U.S. Attorney Robert Pitman announced yesterday that Baptist Healthcare has agreed to pay almost $3.7 million to settle allegations that it had submitted false claims for payment to the government.
The allegations centered on the failure of the facility to evaluate whether patients had alternative sources of payment that would have relieved Medicare of its responsibility to pay.
“Systematic fraud, when an institution makes a practice of cheating the government and, by extension, taxpayers, is no less devastating to the health care economy than that fraud which is enacted in dishonesty,” commented James Kauffman, an attorney with the Levin, Papantonio law firm who practices in the areas of qui tam or whistleblower and false claims act law.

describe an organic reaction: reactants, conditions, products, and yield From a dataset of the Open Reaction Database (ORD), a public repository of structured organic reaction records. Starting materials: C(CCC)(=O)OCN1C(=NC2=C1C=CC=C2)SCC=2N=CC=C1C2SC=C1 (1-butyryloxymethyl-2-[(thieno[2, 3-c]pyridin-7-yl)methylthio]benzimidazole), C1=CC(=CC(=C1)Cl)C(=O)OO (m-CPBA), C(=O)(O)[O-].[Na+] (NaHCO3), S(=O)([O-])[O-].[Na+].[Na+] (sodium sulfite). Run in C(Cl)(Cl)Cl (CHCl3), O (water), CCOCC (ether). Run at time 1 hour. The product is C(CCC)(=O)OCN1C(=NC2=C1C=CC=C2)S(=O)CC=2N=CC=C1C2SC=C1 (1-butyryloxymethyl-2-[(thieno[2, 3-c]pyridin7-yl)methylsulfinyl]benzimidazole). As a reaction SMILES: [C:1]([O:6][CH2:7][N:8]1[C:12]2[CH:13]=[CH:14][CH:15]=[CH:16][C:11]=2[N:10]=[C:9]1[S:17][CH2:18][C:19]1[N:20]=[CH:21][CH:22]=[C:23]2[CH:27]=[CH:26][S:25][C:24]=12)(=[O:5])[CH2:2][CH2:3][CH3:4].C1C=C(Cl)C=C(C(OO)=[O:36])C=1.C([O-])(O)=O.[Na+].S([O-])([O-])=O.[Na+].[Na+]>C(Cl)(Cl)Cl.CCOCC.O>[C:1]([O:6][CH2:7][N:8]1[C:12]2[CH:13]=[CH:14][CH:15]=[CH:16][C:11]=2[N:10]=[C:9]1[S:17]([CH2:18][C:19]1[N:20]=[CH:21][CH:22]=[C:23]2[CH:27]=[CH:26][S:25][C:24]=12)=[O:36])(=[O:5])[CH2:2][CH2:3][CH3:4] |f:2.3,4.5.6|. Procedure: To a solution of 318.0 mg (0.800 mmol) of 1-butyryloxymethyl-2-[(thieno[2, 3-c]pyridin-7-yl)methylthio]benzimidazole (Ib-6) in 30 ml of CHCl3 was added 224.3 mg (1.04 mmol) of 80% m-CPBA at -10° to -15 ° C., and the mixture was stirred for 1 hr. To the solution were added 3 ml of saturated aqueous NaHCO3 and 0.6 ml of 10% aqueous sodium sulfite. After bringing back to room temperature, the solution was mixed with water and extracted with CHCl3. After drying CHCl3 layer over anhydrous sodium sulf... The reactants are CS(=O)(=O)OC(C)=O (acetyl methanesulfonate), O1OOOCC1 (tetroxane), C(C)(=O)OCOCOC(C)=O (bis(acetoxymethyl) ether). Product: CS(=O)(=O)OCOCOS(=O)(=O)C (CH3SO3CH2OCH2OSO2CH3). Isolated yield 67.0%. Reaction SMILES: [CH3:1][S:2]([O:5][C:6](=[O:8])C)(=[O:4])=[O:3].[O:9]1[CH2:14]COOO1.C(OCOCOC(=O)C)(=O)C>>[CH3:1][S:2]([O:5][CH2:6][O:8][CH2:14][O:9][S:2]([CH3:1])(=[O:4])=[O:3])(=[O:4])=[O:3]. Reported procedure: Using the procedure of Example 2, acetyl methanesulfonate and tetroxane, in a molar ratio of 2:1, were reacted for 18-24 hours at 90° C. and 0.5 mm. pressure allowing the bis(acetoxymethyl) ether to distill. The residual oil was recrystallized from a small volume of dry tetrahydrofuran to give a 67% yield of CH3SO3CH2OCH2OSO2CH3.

The current suit will settle for $3,675,000, of which Norma Rivera, the whistleblower who filed the lawsuit against Baptist will receive $661,500 for her efforts. The False Claims Act allows for individuals that have knowledge of fraud being committed against the government to come forward and file suit against the entity committing the fraud and pursue recovery on behalf of the government.
“Without the provisions and protections of the False Claims Act, whistleblowers would have little in the way of compensation for their efforts at combating fraud committed against their government,” Mr. Kauffman continued. “Fortunately, the False Claims Act stands as a testament that the government will empower its citizens to defend the interests of the government and its citizens.”
Norma Rivera’s lawsuit concludes allegations of Medicare fraud spanning from 2003 through 2007 against Baptist Health System in San Antonio.